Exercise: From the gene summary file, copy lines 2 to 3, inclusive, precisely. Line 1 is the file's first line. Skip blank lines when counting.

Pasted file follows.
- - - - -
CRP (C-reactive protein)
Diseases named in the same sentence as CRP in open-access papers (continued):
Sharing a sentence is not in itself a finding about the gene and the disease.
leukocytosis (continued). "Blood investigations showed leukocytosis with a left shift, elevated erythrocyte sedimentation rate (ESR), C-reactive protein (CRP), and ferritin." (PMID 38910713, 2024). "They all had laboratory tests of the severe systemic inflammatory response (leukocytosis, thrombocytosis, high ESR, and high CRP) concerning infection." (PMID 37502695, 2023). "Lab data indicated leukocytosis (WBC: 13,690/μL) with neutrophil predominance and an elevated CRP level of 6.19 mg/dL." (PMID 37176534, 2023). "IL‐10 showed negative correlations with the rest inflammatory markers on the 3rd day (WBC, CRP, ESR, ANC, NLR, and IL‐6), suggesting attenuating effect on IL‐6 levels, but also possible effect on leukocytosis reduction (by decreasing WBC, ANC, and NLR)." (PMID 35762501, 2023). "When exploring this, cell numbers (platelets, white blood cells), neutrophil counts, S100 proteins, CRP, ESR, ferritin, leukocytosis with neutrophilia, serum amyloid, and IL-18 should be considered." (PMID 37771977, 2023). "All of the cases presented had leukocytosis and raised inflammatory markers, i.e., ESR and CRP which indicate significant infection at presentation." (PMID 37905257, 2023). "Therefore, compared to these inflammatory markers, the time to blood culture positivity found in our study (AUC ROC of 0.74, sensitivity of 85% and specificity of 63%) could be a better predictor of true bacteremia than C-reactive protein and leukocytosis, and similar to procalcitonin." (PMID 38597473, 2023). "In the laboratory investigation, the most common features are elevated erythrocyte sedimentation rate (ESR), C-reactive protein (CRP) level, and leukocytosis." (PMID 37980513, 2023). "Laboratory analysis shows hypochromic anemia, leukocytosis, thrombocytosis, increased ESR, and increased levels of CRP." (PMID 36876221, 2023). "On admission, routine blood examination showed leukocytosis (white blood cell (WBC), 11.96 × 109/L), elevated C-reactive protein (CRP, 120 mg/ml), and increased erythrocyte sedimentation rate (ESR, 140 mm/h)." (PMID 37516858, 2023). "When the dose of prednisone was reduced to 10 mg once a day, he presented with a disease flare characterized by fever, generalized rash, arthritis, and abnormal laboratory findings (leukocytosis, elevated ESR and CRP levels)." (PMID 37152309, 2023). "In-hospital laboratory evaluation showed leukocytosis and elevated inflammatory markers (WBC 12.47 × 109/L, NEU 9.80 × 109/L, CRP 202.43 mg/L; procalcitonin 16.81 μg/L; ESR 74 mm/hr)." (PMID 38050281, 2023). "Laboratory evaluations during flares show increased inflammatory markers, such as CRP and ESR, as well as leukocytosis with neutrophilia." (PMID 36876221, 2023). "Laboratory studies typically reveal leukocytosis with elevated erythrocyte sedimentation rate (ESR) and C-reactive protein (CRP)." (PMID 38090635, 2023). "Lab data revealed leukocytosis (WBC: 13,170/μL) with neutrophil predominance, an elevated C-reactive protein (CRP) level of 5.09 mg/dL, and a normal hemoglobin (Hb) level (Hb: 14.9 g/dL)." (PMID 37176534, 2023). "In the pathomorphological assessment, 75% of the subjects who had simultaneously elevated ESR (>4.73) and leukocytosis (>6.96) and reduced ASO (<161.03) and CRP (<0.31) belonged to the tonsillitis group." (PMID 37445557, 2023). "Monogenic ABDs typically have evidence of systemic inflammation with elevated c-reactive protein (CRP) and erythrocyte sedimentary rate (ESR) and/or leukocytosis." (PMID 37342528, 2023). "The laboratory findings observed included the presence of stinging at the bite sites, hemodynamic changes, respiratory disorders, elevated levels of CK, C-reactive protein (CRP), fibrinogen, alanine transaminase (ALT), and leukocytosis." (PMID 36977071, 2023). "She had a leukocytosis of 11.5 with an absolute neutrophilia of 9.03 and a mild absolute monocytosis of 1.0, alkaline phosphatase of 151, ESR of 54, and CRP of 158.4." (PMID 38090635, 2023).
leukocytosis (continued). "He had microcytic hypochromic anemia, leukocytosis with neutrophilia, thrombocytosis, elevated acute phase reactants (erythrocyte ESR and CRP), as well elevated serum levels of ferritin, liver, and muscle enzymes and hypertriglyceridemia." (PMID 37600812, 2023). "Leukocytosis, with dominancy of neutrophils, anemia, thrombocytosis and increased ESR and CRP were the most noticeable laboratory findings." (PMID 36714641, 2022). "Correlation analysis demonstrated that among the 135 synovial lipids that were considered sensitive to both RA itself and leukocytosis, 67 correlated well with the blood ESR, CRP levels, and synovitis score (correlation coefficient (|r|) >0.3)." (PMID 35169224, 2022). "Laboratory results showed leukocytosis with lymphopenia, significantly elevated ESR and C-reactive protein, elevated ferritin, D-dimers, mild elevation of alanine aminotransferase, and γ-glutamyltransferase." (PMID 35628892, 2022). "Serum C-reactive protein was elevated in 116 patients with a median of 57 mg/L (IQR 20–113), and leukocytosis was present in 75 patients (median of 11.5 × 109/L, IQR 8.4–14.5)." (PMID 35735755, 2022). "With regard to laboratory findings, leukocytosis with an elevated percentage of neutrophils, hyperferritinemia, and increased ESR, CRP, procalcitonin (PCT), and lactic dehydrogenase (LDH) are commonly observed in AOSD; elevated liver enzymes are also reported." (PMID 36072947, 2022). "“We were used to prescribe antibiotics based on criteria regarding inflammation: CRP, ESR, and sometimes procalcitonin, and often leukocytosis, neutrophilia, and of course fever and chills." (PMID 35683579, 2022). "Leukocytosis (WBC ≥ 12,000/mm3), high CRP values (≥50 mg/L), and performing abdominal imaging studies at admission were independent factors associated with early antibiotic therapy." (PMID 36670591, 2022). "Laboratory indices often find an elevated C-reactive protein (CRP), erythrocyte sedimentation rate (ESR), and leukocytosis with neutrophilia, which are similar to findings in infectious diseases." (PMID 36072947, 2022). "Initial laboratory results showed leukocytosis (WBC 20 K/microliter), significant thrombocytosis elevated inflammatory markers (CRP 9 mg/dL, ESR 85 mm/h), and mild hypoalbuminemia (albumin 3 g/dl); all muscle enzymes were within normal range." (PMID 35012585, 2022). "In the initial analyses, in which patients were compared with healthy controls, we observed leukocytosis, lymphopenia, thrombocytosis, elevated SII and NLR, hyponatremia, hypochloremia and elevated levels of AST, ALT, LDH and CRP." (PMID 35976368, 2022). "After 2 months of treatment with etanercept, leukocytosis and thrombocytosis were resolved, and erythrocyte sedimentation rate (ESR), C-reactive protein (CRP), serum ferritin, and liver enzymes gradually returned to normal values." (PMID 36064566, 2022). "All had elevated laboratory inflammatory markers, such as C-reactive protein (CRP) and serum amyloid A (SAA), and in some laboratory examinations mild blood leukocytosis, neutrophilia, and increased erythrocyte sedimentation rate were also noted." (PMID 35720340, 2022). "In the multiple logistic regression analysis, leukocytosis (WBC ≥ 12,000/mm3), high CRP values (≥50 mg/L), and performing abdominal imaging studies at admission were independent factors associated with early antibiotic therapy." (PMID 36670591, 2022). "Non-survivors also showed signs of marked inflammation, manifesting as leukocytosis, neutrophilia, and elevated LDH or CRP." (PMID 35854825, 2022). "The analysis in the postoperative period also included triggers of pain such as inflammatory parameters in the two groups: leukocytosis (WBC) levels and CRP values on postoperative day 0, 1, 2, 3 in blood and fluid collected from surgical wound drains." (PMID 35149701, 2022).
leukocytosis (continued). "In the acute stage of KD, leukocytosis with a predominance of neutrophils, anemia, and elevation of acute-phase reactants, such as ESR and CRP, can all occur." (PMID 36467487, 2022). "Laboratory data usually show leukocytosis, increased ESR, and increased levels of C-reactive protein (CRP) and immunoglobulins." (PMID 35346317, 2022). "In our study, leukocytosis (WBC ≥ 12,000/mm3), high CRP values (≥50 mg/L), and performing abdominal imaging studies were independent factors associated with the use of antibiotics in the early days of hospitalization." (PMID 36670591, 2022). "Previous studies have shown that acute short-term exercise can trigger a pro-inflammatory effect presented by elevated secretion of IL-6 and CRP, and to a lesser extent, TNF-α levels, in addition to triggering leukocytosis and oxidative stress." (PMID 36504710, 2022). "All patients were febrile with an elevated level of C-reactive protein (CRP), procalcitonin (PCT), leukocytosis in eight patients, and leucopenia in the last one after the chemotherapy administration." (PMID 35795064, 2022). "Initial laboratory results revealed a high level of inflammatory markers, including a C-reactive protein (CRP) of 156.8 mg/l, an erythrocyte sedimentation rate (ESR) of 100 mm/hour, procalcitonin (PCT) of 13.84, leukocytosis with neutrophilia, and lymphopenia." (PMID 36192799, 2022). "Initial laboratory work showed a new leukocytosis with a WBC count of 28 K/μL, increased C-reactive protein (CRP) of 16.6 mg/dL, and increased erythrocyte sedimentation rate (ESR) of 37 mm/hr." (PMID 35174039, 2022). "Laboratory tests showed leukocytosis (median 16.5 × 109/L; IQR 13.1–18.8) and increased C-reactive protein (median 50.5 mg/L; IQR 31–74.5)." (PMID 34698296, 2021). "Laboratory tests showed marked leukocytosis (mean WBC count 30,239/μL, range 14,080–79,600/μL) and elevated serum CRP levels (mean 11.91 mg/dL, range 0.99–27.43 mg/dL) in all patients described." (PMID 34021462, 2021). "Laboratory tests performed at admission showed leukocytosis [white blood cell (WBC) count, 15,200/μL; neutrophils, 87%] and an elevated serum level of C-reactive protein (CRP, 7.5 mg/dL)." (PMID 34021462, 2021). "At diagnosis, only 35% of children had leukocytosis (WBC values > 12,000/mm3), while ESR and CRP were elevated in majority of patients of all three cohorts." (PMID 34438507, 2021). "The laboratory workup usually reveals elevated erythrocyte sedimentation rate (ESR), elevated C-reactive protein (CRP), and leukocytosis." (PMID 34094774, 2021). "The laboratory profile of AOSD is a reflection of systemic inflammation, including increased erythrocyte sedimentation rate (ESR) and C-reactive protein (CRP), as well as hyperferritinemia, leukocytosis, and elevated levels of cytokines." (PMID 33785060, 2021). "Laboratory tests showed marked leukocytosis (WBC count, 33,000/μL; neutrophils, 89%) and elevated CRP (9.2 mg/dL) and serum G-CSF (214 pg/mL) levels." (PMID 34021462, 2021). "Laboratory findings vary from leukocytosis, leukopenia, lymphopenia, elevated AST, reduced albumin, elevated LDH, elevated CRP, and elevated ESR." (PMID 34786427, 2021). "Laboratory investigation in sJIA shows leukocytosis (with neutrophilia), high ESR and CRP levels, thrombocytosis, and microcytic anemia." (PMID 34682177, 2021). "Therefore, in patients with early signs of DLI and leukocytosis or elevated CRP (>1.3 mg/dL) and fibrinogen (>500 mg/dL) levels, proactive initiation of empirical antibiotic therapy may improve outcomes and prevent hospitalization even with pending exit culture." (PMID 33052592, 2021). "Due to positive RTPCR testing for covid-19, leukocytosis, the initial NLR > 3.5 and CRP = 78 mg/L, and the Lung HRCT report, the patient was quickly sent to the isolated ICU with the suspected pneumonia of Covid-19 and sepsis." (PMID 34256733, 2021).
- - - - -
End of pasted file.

Diseases named in the same sentence as CRP in open-access papers (continued):
Sharing a sentence is not in itself a finding about the gene and the disease.